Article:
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The Death of Dick Long

Sundance 2019 Review


A24; 100 minutes

Director: Daniel Scheinert


Written by on January 28, 2019 




When the directing duo known as DANIELS brought Swiss Army Man to Sundance in 2016 they took audiences aback with their peculiarly original vision, involving fart-propelled, jet-skiing corpses and boner compasses. Daniel Scheinert, one-half of the directing team, has now returned with The Death of Dick Long, a more naturalistic but also funnier (and more disturbing) follow-up. A butt rock epic built on bad decisions with plenty of affectation for its idiotic characters, the deeply dark comedy does for small-town Alabama what Fargo did for Minnesota.

We’re introduced to Zeke (Michael Abbott Jr., putting on his best Tim Heidecker), Earl (Andre Hyland), and Dick (Scheinert) at their weekly band practice, which quickly devolves into a night of beer-chugging, weed consumption, fireworks, and another activity which is best left unspoiled. On this particular night, something goes gravely wrong as we soon find Dick bleeding out in the back of Zeke’s station wagon for undisclosed reasons. Zeke and Earl lug him out of the car and fling him down to the parking lot of emergency room. The title doesn’t lie and, indeed, Dick Long soon dies.

The sun is rising and Zeke slides into bed with his wife (Virginia Newcomb) just as she’s waking up. With a car full of blood and the police on the scene, so begins a day of poorly-planned cover-ups and disturbing revelations. It’s also hilarious–until it’s not. Feeling straight from the school of Jody Hill and Danny McBride, there’s a southern-bred, matter-of-fact confidence in the comedic delivery of especially Earl. He brings the most laughs, half of which come from his body language as seems to not care about anyone else in the world as the noose tightens, even planning a getaway without Zeke’s knowledge. His backwater delivery is always spot-on, uttering, “That romper is fucked up” when seeing the blood caked on Zeke’s daughter’s attire after she sits in the backseat.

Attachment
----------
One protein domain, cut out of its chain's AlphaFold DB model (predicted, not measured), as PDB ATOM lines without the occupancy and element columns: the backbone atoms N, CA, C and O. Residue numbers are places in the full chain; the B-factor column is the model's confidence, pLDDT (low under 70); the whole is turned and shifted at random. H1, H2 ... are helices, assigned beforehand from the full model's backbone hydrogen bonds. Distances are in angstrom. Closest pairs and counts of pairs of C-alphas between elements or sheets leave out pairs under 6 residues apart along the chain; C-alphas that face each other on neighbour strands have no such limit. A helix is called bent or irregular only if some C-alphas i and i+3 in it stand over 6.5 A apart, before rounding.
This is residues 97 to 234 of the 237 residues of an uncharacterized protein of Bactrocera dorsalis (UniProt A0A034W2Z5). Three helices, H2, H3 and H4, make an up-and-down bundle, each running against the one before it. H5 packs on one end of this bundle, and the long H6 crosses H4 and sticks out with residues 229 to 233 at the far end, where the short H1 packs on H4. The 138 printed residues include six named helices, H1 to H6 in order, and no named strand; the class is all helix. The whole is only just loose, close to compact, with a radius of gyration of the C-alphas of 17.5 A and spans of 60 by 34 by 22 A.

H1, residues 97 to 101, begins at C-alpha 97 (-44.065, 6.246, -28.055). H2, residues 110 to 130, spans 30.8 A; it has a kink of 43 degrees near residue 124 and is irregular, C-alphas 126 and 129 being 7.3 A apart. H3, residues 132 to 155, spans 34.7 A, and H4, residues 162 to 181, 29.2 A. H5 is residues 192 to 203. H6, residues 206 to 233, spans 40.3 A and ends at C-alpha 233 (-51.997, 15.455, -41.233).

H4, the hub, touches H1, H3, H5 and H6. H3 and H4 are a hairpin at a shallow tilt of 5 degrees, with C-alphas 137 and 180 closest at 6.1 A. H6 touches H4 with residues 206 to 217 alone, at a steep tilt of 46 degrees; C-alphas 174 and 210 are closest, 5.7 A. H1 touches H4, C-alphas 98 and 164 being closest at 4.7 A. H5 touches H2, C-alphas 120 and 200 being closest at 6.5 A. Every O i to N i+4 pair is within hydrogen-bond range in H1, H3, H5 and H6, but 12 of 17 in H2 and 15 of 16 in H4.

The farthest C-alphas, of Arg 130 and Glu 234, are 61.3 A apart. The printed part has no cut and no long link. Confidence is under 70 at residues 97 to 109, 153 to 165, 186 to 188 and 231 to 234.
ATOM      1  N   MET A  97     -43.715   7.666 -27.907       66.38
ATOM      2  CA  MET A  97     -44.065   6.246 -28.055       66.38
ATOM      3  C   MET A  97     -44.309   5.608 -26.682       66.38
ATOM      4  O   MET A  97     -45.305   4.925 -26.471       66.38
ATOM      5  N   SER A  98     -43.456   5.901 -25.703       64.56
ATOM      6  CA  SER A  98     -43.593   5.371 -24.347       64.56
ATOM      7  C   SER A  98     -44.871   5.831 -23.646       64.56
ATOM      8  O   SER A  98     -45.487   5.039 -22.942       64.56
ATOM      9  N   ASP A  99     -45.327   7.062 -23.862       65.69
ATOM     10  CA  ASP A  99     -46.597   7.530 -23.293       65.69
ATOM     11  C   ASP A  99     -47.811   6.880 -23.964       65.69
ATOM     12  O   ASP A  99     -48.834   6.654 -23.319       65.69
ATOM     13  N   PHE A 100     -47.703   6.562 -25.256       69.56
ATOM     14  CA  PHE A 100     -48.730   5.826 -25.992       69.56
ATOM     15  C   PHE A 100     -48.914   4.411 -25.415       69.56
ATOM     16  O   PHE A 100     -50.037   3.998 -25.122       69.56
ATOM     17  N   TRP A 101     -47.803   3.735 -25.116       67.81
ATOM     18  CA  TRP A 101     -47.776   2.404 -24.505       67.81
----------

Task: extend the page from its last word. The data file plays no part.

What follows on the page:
Moving from laughs to outright dread when more in this story is revealed, Billy Chew’s script seems to unfortunately forget about Earl as the pathos shifts to Zeke, giving way to a paralyzing feeling of discomfort when their family begins to reckon with their actions–played to perfection by Newcomb. As others begin to connect various threads, the script is ingenious in the way each piece of information gets delivered in a new context, mixing humor and stomach-churning uneasiness.

Featuring a soundtrack backed by Staind, Papa Roach, and, most memorably, Creed, The Death of Dick Long revels in the authenticity it brings to this specific brand of Americana. From a DIY approach to lawn mowing to neighborly assurance that the crime you committed isn’t what they just saw, the film is full of small details that help paint a bigger picture. The cinematography from Ashley Connor (Madeline’s Madeline) brings a vivid intensity as the actions of those involved reach levels of insurmountable stupidity. It may end up playing as a silly lark, but along with dismantling ideas of masculinity, Daniel Scheinert has also created a singularly entertaining crime comedy built on utter idiocy.

The Death of Dick Long premiered at the Sundance Film Festival.

Follow our festival coverage here.


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